Indonesians are joining the procession of jihadists to Syria and Iraq, sparking fears they will revive sophisticated militant networks when they return. It will also undermine a decade-long crackdown that has crippled the most dangerous cells. Support for groups like the Islamic State of Iraq and the Levant (ISIL) is growing among Indonesian extremists with dozens believed to have joined the insurgency.
There’s not much going on with jihad in Indonesia for militants anymore. When they return, they will be seen as high-profile jihadi. Young people will come to them for training… to teach how to make bombs.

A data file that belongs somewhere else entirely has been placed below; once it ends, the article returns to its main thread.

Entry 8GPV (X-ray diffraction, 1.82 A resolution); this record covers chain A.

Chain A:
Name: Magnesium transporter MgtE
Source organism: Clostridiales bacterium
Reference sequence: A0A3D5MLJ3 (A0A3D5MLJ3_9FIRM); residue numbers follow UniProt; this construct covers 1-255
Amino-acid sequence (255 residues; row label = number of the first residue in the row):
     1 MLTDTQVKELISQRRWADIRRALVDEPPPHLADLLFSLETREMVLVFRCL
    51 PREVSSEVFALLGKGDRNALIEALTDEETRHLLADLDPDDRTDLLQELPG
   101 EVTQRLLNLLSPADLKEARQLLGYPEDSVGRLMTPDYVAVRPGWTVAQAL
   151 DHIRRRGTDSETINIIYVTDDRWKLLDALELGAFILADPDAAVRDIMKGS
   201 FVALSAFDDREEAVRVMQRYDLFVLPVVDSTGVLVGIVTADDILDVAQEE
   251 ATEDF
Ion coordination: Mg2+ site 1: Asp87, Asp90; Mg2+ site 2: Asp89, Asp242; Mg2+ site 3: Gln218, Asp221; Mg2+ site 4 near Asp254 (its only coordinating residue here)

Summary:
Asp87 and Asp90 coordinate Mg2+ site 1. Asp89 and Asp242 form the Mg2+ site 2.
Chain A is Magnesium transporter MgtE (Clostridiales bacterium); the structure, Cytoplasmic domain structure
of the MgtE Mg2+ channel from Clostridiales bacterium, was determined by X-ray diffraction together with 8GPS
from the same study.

Terrorism expert at the Institute for International Peacebuilding Taufik Andrie
Analysts say the fighters will pose a new and serious threat to Indonesia when they return home with honed insurgency tactics and international militant connections. Indonesia estimates that 60 Indonesians have travelled to Syria and Iraq to fight but experts say the figure is closer to 100 and growing fast. There are no laws prohibiting Indonesians from joining foreign militant groups and Islamic organisations have openly held fundraisers for ISIL.
The government must pass legislation to criminalise citizens supporting and travelling overseas to join terrorist groups.
Terrorism expert at Singapore’s S. Rajaratnam School of International Studies Rohan Gunaratna